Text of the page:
My mom once told me that, someday, I would need to support her financially. Then I told her I wanted to be a journalist, and crushed her dreams. That’s the first.
The second: During my freshman year of college, my class advisor — a somewhat swarthy philosophy professor with a penchant for displaying a formidable pelt of chest hair through the undone buttons of his polo shirts — told me that if I wanted to be a writer, I shouldn’t try it before the age of 25. Why? Because chances are I wouldn’t have done anything of consequence with my life that was worth writing about. I didn’t have any stories to tell, in other words.
Now, I think (I hope) I do.
My name’s Andrew Zaleski, a freelance journalist who probably should have come up with a better reporting beat by now. I’ve written about America’s best lumberjack for Men’s Health, the world’s best drone racer for Wired, peace-keeping former felons for the Washington Post Magazine, a crazed French swimmer traversing the Pacific Ocean for Outside — and about furniture, space suits, self-driving cars, masquerading as a UPS man, and how a Brooklyn-based 3D-printer company (almost) changed the world.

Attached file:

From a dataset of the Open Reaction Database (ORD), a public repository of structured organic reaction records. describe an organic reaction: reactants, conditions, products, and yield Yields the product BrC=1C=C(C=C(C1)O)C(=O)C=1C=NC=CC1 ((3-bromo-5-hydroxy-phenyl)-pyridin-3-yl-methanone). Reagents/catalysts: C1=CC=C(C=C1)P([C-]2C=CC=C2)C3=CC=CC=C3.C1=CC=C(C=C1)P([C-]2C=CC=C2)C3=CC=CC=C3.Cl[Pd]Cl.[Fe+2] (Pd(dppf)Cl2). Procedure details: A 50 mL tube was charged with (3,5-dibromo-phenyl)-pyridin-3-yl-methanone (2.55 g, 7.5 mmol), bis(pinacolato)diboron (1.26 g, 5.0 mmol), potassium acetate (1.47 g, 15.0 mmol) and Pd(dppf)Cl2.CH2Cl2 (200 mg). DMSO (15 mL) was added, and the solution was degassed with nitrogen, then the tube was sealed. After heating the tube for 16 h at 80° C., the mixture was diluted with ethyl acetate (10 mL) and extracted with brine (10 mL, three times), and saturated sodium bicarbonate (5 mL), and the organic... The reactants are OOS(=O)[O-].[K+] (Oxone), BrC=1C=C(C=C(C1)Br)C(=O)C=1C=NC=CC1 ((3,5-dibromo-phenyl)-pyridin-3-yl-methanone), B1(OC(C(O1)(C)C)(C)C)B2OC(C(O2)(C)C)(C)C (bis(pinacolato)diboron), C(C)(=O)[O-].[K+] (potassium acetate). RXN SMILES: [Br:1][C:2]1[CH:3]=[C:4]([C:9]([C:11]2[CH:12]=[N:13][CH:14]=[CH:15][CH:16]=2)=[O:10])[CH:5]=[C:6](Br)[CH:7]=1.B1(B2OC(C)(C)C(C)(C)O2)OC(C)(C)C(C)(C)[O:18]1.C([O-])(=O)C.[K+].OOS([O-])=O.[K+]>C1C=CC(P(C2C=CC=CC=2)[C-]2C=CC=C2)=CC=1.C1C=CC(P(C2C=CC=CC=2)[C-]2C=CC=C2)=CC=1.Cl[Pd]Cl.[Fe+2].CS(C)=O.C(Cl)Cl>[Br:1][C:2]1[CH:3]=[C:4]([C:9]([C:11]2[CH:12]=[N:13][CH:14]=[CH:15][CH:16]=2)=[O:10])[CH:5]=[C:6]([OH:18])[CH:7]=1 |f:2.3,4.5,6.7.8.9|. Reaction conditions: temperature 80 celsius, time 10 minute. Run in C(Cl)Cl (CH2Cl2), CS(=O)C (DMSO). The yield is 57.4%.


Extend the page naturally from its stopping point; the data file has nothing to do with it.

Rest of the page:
There are far too many links out there, so for those so inclined, I’m starting a monthly newsletter to share my latest work. It’s free, a roundup that speaks to the name of this little experiment: I’ll try to get you in and out of the door in one minute or less — some background on recent stories with links; what I’m working on, or what I’m trying to find out more about; and, as best as I can manage, something interesting or strange that makes you feel like you didn’t waste 60 seconds of your day.
Thanks for reading and for signing up.